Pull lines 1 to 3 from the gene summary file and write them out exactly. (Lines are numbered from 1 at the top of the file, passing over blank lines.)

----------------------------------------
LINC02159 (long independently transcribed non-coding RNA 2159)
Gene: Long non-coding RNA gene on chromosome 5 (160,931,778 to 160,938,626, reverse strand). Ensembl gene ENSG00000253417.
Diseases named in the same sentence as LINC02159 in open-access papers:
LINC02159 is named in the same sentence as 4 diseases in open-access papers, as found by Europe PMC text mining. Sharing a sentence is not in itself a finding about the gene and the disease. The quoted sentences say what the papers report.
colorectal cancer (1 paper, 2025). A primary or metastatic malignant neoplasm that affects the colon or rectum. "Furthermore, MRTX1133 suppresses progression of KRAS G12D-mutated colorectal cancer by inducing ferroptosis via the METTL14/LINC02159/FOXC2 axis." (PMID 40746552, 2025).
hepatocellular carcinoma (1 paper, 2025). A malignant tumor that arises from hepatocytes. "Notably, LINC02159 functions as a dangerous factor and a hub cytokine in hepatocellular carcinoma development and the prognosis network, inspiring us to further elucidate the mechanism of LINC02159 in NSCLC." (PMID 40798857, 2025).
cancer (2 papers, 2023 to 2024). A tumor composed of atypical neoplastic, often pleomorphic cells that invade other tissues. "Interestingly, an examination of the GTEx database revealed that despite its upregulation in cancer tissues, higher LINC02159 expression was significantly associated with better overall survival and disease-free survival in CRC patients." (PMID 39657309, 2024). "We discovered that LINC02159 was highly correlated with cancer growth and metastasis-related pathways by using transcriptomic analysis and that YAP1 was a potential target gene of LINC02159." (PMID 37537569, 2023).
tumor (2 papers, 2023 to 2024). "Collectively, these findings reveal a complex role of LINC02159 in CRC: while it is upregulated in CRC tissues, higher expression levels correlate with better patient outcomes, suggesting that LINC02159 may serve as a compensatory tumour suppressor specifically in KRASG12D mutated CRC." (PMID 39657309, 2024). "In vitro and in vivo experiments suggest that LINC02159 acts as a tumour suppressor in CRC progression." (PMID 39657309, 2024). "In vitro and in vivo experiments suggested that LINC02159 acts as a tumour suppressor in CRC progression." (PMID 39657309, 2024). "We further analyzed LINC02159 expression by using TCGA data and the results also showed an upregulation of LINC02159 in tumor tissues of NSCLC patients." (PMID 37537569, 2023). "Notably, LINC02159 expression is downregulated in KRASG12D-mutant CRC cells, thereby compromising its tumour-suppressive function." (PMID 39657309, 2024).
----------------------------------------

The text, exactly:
LINC02159 (long independently transcribed non-coding RNA 2159)
Gene: Long non-coding RNA gene on chromosome 5 (160,931,778 to 160,938,626, reverse strand). Ensembl gene ENSG00000253417.
Diseases named in the same sentence as LINC02159 in open-access papers: